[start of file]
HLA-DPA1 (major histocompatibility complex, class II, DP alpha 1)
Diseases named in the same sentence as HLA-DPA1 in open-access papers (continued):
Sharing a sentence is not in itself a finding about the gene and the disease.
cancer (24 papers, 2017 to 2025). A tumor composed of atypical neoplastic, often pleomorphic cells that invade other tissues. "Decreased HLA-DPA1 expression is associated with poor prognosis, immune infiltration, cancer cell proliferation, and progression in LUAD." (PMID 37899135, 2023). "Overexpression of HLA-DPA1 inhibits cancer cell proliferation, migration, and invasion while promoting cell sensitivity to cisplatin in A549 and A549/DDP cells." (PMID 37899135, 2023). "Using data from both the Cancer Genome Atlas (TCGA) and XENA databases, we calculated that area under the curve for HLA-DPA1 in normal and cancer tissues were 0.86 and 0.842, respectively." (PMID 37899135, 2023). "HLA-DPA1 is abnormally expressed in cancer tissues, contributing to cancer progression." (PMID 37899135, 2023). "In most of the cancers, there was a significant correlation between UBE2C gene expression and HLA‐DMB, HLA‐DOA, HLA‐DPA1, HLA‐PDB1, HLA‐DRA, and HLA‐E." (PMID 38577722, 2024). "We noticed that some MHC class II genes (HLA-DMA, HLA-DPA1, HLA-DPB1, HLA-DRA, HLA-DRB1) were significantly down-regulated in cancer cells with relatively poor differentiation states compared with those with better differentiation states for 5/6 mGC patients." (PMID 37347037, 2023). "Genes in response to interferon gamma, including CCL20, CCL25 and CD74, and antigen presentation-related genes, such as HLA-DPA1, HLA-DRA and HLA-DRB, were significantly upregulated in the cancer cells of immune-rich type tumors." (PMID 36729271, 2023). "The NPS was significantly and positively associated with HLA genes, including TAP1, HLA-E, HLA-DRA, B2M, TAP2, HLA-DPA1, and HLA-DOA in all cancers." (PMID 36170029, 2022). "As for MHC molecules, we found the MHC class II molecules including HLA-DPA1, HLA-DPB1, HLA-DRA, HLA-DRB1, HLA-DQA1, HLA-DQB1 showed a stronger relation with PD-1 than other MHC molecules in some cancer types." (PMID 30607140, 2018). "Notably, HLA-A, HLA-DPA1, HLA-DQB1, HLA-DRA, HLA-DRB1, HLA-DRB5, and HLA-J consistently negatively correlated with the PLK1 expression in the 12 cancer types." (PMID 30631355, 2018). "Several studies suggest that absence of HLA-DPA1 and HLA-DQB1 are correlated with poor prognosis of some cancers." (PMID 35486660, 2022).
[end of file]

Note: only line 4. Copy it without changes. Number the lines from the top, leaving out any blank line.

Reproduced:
cancer (24 papers, 2017 to 2025). A tumor composed of atypical neoplastic, often pleomorphic cells that invade other tissues. "Decreased HLA-DPA1 expression is associated with poor prognosis, immune infiltration, cancer cell proliferation, and progression in LUAD." (PMID 37899135, 2023). "Overexpression of HLA-DPA1 inhibits cancer cell proliferation, migration, and invasion while promoting cell sensitivity to cisplatin in A549 and A549/DDP cells." (PMID 37899135, 2023). "Using data from both the Cancer Genome Atlas (TCGA) and XENA databases, we calculated that area under the curve for HLA-DPA1 in normal and cancer tissues were 0.86 and 0.842, respectively." (PMID 37899135, 2023). "HLA-DPA1 is abnormally expressed in cancer tissues, contributing to cancer progression." (PMID 37899135, 2023). "In most of the cancers, there was a significant correlation between UBE2C gene expression and HLA‐DMB, HLA‐DOA, HLA‐DPA1, HLA‐PDB1, HLA‐DRA, and HLA‐E." (PMID 38577722, 2024). "We noticed that some MHC class II genes (HLA-DMA, HLA-DPA1, HLA-DPB1, HLA-DRA, HLA-DRB1) were significantly down-regulated in cancer cells with relatively poor differentiation states compared with those with better differentiation states for 5/6 mGC patients." (PMID 37347037, 2023). "Genes in response to interferon gamma, including CCL20, CCL25 and CD74, and antigen presentation-related genes, such as HLA-DPA1, HLA-DRA and HLA-DRB, were significantly upregulated in the cancer cells of immune-rich type tumors." (PMID 36729271, 2023). "The NPS was significantly and positively associated with HLA genes, including TAP1, HLA-E, HLA-DRA, B2M, TAP2, HLA-DPA1, and HLA-DOA in all cancers." (PMID 36170029, 2022). "As for MHC molecules, we found the MHC class II molecules including HLA-DPA1, HLA-DPB1, HLA-DRA, HLA-DRB1, HLA-DQA1, HLA-DQB1 showed a stronger relation with PD-1 than other MHC molecules in some cancer types." (PMID 30607140, 2018). "Notably, HLA-A, HLA-DPA1, HLA-DQB1, HLA-DRA, HLA-DRB1, HLA-DRB5, and HLA-J consistently negatively correlated with the PLK1 expression in the 12 cancer types." (PMID 30631355, 2018). "Several studies suggest that absence of HLA-DPA1 and HLA-DQB1 are correlated with poor prognosis of some cancers." (PMID 35486660, 2022).